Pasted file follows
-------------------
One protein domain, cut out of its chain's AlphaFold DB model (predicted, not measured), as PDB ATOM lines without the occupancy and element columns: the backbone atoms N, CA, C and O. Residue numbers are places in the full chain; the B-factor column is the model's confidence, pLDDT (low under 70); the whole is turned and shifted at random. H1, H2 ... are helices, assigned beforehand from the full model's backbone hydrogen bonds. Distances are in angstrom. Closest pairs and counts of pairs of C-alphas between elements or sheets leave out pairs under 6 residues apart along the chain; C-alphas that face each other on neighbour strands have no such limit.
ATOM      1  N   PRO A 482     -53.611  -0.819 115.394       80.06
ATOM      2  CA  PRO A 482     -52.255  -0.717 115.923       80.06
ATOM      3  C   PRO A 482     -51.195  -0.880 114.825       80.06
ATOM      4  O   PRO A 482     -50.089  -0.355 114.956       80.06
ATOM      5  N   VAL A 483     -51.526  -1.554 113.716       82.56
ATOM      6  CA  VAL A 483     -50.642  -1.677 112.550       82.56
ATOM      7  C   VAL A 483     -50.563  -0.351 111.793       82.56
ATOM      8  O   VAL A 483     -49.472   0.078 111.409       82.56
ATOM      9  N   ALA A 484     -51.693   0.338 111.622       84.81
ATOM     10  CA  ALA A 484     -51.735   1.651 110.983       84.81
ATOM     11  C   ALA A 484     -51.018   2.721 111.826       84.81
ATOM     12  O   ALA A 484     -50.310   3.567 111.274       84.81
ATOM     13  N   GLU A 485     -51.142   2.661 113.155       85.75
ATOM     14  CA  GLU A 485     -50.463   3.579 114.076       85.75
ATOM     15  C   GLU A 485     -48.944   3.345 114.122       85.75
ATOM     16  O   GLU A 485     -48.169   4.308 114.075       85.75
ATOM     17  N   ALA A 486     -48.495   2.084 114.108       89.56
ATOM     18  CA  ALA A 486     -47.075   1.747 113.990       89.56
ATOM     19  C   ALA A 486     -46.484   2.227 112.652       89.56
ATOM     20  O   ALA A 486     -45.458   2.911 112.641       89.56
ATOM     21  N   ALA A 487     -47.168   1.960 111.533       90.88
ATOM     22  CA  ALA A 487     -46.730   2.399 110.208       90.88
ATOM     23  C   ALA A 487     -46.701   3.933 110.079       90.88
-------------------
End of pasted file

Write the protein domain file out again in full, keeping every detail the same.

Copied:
One protein domain, cut out of its chain's AlphaFold DB model (predicted, not measured), as PDB ATOM lines without the occupancy and element columns: the backbone atoms N, CA, C and O. Residue numbers are places in the full chain; the B-factor column is the model's confidence, pLDDT (low under 70); the whole is turned and shifted at random. H1, H2 ... are helices, assigned beforehand from the full model's backbone hydrogen bonds. Distances are in angstrom. Closest pairs and counts of pairs of C-alphas between elements or sheets leave out pairs under 6 residues apart along the chain; C-alphas that face each other on neighbour strands have no such limit.
ATOM      1  N   PRO A 482     -53.611  -0.819 115.394       80.06
ATOM      2  CA  PRO A 482     -52.255  -0.717 115.923       80.06
ATOM      3  C   PRO A 482     -51.195  -0.880 114.825       80.06
ATOM      4  O   PRO A 482     -50.089  -0.355 114.956       80.06
ATOM      5  N   VAL A 483     -51.526  -1.554 113.716       82.56
ATOM      6  CA  VAL A 483     -50.642  -1.677 112.550       82.56
ATOM      7  C   VAL A 483     -50.563  -0.351 111.793       82.56
ATOM      8  O   VAL A 483     -49.472   0.078 111.409       82.56
ATOM      9  N   ALA A 484     -51.693   0.338 111.622       84.81
ATOM     10  CA  ALA A 484     -51.735   1.651 110.983       84.81
ATOM     11  C   ALA A 484     -51.018   2.721 111.826       84.81
ATOM     12  O   ALA A 484     -50.310   3.567 111.274       84.81
ATOM     13  N   GLU A 485     -51.142   2.661 113.155       85.75
ATOM     14  CA  GLU A 485     -50.463   3.579 114.076       85.75
ATOM     15  C   GLU A 485     -48.944   3.345 114.122       85.75
ATOM     16  O   GLU A 485     -48.169   4.308 114.075       85.75
ATOM     17  N   ALA A 486     -48.495   2.084 114.108       89.56
ATOM     18  CA  ALA A 486     -47.075   1.747 113.990       89.56
ATOM     19  C   ALA A 486     -46.484   2.227 112.652       89.56
ATOM     20  O   ALA A 486     -45.458   2.911 112.641       89.56
ATOM     21  N   ALA A 487     -47.168   1.960 111.533       90.88
ATOM     22  CA  ALA A 487     -46.730   2.399 110.208       90.88
ATOM     23  C   ALA A 487     -46.701   3.933 110.079       90.88